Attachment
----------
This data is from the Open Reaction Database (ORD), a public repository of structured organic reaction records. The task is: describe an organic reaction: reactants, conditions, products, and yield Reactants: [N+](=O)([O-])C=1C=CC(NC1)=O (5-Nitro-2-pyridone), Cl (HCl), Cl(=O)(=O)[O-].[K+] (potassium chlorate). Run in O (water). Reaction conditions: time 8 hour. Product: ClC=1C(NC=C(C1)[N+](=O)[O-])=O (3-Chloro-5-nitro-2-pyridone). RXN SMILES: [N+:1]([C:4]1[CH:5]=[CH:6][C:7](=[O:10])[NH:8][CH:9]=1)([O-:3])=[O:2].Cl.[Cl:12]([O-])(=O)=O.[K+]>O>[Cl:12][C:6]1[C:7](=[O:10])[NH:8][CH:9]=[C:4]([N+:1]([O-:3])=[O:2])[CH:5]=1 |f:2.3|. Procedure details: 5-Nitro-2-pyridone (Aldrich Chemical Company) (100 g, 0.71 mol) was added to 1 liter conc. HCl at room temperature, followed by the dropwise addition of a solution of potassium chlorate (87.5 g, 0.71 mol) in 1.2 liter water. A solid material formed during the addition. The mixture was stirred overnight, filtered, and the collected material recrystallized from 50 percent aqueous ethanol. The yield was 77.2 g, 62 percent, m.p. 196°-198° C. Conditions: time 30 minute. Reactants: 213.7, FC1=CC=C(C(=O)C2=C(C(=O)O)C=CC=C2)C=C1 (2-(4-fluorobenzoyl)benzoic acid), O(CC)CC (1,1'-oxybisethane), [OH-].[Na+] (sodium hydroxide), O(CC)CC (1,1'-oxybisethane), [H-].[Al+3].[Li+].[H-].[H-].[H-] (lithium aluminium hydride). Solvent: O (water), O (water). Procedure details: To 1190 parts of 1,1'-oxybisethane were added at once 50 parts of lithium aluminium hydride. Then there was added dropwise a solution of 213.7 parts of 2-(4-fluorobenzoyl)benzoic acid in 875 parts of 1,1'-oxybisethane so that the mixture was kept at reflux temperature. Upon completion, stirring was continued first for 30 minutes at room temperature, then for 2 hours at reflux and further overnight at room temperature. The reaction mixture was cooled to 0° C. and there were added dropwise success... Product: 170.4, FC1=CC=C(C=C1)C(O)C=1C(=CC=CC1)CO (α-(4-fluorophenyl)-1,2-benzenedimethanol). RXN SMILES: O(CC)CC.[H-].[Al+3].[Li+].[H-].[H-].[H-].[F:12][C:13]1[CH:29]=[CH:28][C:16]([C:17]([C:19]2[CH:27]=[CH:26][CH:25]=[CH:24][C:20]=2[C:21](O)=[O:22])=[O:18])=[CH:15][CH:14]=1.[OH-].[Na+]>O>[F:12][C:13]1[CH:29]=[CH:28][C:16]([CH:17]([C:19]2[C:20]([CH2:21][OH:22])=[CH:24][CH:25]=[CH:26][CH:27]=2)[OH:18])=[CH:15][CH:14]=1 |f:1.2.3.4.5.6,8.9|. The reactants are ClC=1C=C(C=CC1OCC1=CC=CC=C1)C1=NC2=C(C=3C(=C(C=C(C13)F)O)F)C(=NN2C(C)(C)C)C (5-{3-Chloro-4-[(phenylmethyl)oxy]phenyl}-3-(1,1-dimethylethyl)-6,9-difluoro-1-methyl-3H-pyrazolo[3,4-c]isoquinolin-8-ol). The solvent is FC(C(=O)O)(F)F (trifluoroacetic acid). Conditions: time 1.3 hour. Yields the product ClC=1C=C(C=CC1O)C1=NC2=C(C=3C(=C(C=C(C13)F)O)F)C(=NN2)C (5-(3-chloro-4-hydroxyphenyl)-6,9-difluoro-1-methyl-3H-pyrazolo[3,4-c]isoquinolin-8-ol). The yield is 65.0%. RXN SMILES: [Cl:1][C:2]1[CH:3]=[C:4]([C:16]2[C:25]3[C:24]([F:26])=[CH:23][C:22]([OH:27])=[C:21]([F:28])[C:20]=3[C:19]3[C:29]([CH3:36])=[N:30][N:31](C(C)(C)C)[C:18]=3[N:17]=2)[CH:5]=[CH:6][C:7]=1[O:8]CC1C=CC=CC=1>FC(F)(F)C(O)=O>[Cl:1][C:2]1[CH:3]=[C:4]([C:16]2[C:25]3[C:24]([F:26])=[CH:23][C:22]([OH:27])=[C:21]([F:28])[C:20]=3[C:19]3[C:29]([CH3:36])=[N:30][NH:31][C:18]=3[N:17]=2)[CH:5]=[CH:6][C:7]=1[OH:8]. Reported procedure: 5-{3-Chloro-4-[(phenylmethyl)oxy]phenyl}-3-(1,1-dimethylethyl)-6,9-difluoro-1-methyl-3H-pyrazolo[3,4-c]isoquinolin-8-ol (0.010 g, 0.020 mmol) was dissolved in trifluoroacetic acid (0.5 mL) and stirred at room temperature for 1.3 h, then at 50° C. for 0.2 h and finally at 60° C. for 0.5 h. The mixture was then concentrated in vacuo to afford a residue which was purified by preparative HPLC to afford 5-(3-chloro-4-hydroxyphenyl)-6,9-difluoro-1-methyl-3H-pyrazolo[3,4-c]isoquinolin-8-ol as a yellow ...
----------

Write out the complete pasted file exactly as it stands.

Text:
This data is from the Open Reaction Database (ORD), a public repository of structured organic reaction records. The task is: describe an organic reaction: reactants, conditions, products, and yield Reactants: [N+](=O)([O-])C=1C=CC(NC1)=O (5-Nitro-2-pyridone), Cl (HCl), Cl(=O)(=O)[O-].[K+] (potassium chlorate). Run in O (water). Reaction conditions: time 8 hour. Product: ClC=1C(NC=C(C1)[N+](=O)[O-])=O (3-Chloro-5-nitro-2-pyridone). RXN SMILES: [N+:1]([C:4]1[CH:5]=[CH:6][C:7](=[O:10])[NH:8][CH:9]=1)([O-:3])=[O:2].Cl.[Cl:12]([O-])(=O)=O.[K+]>O>[Cl:12][C:6]1[C:7](=[O:10])[NH:8][CH:9]=[C:4]([N+:1]([O-:3])=[O:2])[CH:5]=1 |f:2.3|. Procedure details: 5-Nitro-2-pyridone (Aldrich Chemical Company) (100 g, 0.71 mol) was added to 1 liter conc. HCl at room temperature, followed by the dropwise addition of a solution of potassium chlorate (87.5 g, 0.71 mol) in 1.2 liter water. A solid material formed during the addition. The mixture was stirred overnight, filtered, and the collected material recrystallized from 50 percent aqueous ethanol. The yield was 77.2 g, 62 percent, m.p. 196°-198° C. Conditions: time 30 minute. Reactants: 213.7, FC1=CC=C(C(=O)C2=C(C(=O)O)C=CC=C2)C=C1 (2-(4-fluorobenzoyl)benzoic acid), O(CC)CC (1,1'-oxybisethane), [OH-].[Na+] (sodium hydroxide), O(CC)CC (1,1'-oxybisethane), [H-].[Al+3].[Li+].[H-].[H-].[H-] (lithium aluminium hydride). Solvent: O (water), O (water). Procedure details: To 1190 parts of 1,1'-oxybisethane were added at once 50 parts of lithium aluminium hydride. Then there was added dropwise a solution of 213.7 parts of 2-(4-fluorobenzoyl)benzoic acid in 875 parts of 1,1'-oxybisethane so that the mixture was kept at reflux temperature. Upon completion, stirring was continued first for 30 minutes at room temperature, then for 2 hours at reflux and further overnight at room temperature. The reaction mixture was cooled to 0° C. and there were added dropwise success... Product: 170.4, FC1=CC=C(C=C1)C(O)C=1C(=CC=CC1)CO (α-(4-fluorophenyl)-1,2-benzenedimethanol). RXN SMILES: O(CC)CC.[H-].[Al+3].[Li+].[H-].[H-].[H-].[F:12][C:13]1[CH:29]=[CH:28][C:16]([C:17]([C:19]2[CH:27]=[CH:26][CH:25]=[CH:24][C:20]=2[C:21](O)=[O:22])=[O:18])=[CH:15][CH:14]=1.[OH-].[Na+]>O>[F:12][C:13]1[CH:29]=[CH:28][C:16]([CH:17]([C:19]2[C:20]([CH2:21][OH:22])=[CH:24][CH:25]=[CH:26][CH:27]=2)[OH:18])=[CH:15][CH:14]=1 |f:1.2.3.4.5.6,8.9|. The reactants are ClC=1C=C(C=CC1OCC1=CC=CC=C1)C1=NC2=C(C=3C(=C(C=C(C13)F)O)F)C(=NN2C(C)(C)C)C (5-{3-Chloro-4-[(phenylmethyl)oxy]phenyl}-3-(1,1-dimethylethyl)-6,9-difluoro-1-methyl-3H-pyrazolo[3,4-c]isoquinolin-8-ol). The solvent is FC(C(=O)O)(F)F (trifluoroacetic acid). Conditions: time 1.3 hour. Yields the product ClC=1C=C(C=CC1O)C1=NC2=C(C=3C(=C(C=C(C13)F)O)F)C(=NN2)C (5-(3-chloro-4-hydroxyphenyl)-6,9-difluoro-1-methyl-3H-pyrazolo[3,4-c]isoquinolin-8-ol). The yield is 65.0%. RXN SMILES: [Cl:1][C:2]1[CH:3]=[C:4]([C:16]2[C:25]3[C:24]([F:26])=[CH:23][C:22]([OH:27])=[C:21]([F:28])[C:20]=3[C:19]3[C:29]([CH3:36])=[N:30][N:31](C(C)(C)C)[C:18]=3[N:17]=2)[CH:5]=[CH:6][C:7]=1[O:8]CC1C=CC=CC=1>FC(F)(F)C(O)=O>[Cl:1][C:2]1[CH:3]=[C:4]([C:16]2[C:25]3[C:24]([F:26])=[CH:23][C:22]([OH:27])=[C:21]([F:28])[C:20]=3[C:19]3[C:29]([CH3:36])=[N:30][NH:31][C:18]=3[N:17]=2)[CH:5]=[CH:6][C:7]=1[OH:8]. Reported procedure: 5-{3-Chloro-4-[(phenylmethyl)oxy]phenyl}-3-(1,1-dimethylethyl)-6,9-difluoro-1-methyl-3H-pyrazolo[3,4-c]isoquinolin-8-ol (0.010 g, 0.020 mmol) was dissolved in trifluoroacetic acid (0.5 mL) and stirred at room temperature for 1.3 h, then at 50° C. for 0.2 h and finally at 60° C. for 0.5 h. The mixture was then concentrated in vacuo to afford a residue which was purified by preparative HPLC to afford 5-(3-chloro-4-hydroxyphenyl)-6,9-difluoro-1-methyl-3H-pyrazolo[3,4-c]isoquinolin-8-ol as a yellow ...